Kerry brings serious credentials to this quest. He is a decorated Vietnam veteran. From an early age, he has acted on principle in the public arena. He has been an effective U.S. senator. In recent times, he has been unafraid to challenge President Bush -- or to support him. He is a seasoned campaigner, with a character-building defeat on his record to go with a hard-earned 1996 re-election victory over William Weld.
New Hampshire will soon become a huge stage for presidential politics. As a neighbor, Kerry will enter upon it with certain advantages. It will be interesting to see whether he can be as clear and direct about his own direction as he was nearly three years ago when he came calling on Al Gore's behalf.
What is it about Massachusetts that breeds such political ambition?
Not that such ambition is a bad thing. It isn't. It's just that those with a little distance and a little more objectivity would find it all a bit mystifying.
This isn't a state with a huge number of electoral votes. It is, when you think about it, a little remote -- tucked off in a corner of the nation, and a cold corner at that. (But then neither of those drawbacks are stopping Vermont Gov. Howard Dean from making a presidential bid, now are they?) Oh sure, there's the proximity to New Hampshire and its first-in-the-nation presidential primary -- itself an entirely bizarre political phenomenon. But it does seem that attaining high office here is like a sprinkling of political pixie dust -- it makes all things seem possible.
So now Sen. John Kerry is just about off and running in his quest for the 2004 Democratic presidential nomination. It's a gutsy move, taking on an incumbent president whose conduct of the war on terror has made him enormously popular. And it could be even more problematic should this nation decide to engage in a war against Iraq.
But Kerry has never lacked for courage -- not the real kind and not the political kind. We may differ with him on some issues (his stand on the Bush tax cuts among them), but his command of issues is broad and deep -- just ask his last real political rival, Bill Weld, no slouch in the intellect department himself.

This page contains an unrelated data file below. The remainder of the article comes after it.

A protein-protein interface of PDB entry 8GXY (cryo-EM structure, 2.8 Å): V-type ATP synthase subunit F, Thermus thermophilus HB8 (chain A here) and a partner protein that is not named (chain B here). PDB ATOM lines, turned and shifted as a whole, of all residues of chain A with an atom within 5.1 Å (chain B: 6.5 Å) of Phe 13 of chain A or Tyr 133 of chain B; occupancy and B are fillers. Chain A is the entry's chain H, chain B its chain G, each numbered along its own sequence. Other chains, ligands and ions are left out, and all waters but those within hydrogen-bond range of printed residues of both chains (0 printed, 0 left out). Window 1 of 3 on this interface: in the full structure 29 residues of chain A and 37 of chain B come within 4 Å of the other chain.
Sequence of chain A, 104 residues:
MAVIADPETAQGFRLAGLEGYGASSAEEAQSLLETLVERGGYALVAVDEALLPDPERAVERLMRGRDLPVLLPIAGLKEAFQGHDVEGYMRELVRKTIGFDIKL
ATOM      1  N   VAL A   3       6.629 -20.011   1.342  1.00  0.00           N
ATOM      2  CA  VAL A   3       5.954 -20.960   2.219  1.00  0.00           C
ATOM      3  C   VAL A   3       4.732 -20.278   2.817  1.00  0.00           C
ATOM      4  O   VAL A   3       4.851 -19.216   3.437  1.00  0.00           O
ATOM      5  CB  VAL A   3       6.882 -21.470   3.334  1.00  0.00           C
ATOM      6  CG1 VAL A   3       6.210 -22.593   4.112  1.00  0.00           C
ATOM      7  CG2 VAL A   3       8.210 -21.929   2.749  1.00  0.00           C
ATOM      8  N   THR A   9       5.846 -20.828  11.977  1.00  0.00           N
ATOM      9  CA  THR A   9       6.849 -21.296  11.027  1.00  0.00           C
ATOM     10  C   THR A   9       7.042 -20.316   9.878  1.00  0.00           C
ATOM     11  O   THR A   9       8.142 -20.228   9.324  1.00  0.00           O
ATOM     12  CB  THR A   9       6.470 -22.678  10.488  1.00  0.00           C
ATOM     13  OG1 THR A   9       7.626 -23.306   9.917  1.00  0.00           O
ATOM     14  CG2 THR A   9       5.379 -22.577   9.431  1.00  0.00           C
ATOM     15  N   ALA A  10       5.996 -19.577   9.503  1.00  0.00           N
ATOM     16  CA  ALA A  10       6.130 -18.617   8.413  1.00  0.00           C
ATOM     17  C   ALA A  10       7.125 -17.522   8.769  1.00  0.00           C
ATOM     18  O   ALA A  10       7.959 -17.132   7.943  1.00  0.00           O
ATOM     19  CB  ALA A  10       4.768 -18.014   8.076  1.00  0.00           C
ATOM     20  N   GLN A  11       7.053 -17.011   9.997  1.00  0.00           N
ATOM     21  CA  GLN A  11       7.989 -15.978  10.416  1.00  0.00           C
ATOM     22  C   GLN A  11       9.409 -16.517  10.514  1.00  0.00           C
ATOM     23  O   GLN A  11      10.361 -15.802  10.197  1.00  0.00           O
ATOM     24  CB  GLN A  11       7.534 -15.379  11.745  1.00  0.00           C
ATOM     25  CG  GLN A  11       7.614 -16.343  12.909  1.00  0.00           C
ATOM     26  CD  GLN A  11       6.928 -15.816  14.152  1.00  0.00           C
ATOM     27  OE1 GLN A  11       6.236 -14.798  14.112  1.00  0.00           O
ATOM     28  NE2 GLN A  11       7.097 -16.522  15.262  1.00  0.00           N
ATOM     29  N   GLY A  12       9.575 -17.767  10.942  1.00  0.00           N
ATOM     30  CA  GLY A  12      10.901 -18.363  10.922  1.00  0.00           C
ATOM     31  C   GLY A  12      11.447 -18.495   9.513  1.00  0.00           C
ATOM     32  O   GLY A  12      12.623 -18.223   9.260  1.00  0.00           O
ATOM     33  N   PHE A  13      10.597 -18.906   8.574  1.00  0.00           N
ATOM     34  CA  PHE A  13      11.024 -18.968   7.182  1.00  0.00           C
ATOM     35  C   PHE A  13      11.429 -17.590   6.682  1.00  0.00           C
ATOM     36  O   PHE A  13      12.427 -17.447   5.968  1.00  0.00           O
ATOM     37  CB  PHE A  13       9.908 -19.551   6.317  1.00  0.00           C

The national Democratic Party needs more than political retreads to speak to its values and issues. It could do a lot worse than having John Kerry as its standard bearer.
Sen. John Kerry is having his presidential debut this week, with mostly favorable national media coverage as he establishes an exploratory committee for the 2004 campaign. Massachusetts Democrats might be forgiven if they already feel a hangover coming on given the state's still tender memories of the Dukakis campaign, now 14 years old, and the added burdens of hosting the 2004 national convention in Boston. ...
Kerry, 58, presents a meaty alternative to the intellectual laziness of the current administration. He is a rigorous thinker, studious and nuanced, if a bit dry in the delivery. Famously decorated in the Vietnam War, he has a visceral understanding of what it means to ask Americans to sacrifice in foreign adventures. What he calls the ''rough, sloppy'' foreign policy of the Bush administration would not characterize a Kerry agenda.
Kerry is an internationalist, appalled that foreign aid is billions less than it was when Ronald Reagan was president. He is not averse to a muscular role for the United States overseas, but he understands that there are many more notes to be sounded than the one harsh cry now emanating from Washington. He was most persuasive in explaining his vote to authorize force in Iraq when he said it was needed to spur a multilateral U.N. resolution. ...
Kerry has already staked out important policy differences with Bush as well as other Democrats. He would halt the inequitable Bush tax cuts and replace them with a cut in the payroll tax that would be far more progressive and a better stimulant to the economy. He would launch the environmental equivalent of the space race, with massive investments in new energy technologies to reduce US dependence on foreign oil.
In an interview before his reelection last month, Kerry said: ''I feel as focused and energized as at any time since I came back from Vietnam.'' He isn't a pork-rind populist and shouldn't pretend to be. But he could take a lesson from his fellow veteran John McCain and fashion his own straight-talk express: honest, bold, distinctive. He may find a surprising number of troops behind him.
(Compiled by United Press International.)